FSA Under Fire Over Short-Selling Rules

New rules on disclosing short positions are having little benefit but have jeopardised the reputation of the Financial Services Authority and damaged Britain's investor friendly standing, The Telegraph reports . The watchdog is coming under fire for rapidly implementing, with

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New rules on disclosing short positions are having little benefit but have jeopardised the reputation of the Financial Services Authority and damaged Britain’s investor-friendly standing, The Telegraph reports .

The watchdog is coming under fire for rapidly implementing, with negligible consultation, rules that force investors to disclose short positions on companies carrying out a rights issue. The International Swaps and Derivatives Association (ISDA) has written to the FSA to voice concerns about the new regulations while leading lawyers and consultants are adding their weight to a growing campaign of discontent.

Richard Spedding, a partner specialising in corporate finance at law firm Travers Smith, says the FSA had jeopardised its previous success in fostering an expectation that it would consult widely before changing regulations. Spedding says “the whole thing smacks of a quick-fix measure” but the authority has failed to demonstrate that the rules will contribute to marketplace certainty.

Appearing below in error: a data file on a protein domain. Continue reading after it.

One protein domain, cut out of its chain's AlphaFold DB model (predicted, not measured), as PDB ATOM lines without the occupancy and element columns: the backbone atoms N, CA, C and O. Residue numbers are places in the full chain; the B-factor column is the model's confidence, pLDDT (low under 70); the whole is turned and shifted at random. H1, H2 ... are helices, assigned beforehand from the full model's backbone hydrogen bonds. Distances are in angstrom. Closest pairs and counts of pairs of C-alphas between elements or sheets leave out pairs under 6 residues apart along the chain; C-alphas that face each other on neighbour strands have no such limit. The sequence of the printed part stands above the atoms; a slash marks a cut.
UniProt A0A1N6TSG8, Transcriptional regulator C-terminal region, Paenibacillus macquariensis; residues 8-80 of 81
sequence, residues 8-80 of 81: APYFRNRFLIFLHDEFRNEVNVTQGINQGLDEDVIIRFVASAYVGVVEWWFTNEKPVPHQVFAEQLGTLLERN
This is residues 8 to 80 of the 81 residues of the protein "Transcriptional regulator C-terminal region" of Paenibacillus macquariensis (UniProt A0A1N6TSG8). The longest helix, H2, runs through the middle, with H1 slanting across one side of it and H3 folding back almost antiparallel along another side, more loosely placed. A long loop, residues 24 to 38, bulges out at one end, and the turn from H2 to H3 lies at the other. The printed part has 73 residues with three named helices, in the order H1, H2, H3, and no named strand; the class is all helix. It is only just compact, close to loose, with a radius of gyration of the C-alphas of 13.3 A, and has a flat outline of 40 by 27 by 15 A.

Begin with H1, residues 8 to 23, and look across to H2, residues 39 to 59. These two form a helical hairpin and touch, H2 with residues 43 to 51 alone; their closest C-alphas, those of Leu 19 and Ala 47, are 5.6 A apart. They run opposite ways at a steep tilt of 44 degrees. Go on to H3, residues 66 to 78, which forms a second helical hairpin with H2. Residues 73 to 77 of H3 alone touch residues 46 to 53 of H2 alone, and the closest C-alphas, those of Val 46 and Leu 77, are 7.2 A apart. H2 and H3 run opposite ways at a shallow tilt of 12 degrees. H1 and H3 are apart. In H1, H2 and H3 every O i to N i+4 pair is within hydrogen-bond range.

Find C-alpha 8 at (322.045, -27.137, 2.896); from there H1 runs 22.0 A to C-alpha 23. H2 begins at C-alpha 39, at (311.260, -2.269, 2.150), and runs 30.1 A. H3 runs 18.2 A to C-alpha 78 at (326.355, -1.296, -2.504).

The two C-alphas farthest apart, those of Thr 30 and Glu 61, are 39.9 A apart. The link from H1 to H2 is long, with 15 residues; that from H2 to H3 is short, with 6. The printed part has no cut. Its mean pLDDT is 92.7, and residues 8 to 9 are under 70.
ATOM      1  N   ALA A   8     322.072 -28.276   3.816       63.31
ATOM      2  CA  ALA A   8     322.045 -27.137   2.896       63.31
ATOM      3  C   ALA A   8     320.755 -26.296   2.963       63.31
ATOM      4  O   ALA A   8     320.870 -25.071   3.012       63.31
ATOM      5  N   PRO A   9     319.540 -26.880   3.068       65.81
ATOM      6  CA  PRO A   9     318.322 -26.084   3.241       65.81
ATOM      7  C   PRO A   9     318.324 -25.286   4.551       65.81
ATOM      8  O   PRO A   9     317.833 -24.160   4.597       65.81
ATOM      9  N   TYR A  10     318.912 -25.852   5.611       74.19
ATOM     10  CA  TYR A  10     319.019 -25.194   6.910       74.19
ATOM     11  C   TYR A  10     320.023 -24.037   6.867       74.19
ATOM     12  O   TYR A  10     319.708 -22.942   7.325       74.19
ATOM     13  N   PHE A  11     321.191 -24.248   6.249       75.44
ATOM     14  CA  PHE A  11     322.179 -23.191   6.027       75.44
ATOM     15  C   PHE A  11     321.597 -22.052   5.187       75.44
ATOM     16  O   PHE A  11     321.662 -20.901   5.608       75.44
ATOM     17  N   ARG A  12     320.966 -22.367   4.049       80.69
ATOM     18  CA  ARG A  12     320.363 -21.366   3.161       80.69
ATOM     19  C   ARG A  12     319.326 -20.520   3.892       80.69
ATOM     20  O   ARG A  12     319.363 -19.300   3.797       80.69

Using its emergency powers, the FSA gave just one week’s notice that it was introducing the rules on short positions, where investors such as hedge funds sell shares on loan with the hope of buying them back more cheaply later to close their position profitably.

The new rules require investors to declare – by 3.30pm the following day – any short position of 0.25% or more in a company carrying out a tradable rights issue. After the initial disclosure, the position can be closed or extended with no further announcement.

The authority is widely assumed to have implemented the rules, believing they would limit short-selling during rights issues by companies such as HBOS, owner of Halifax and Bank of Scotland, where the share price has fallen below the rights issue price.

The full story is available at the Telegraph.co.uk web-site .

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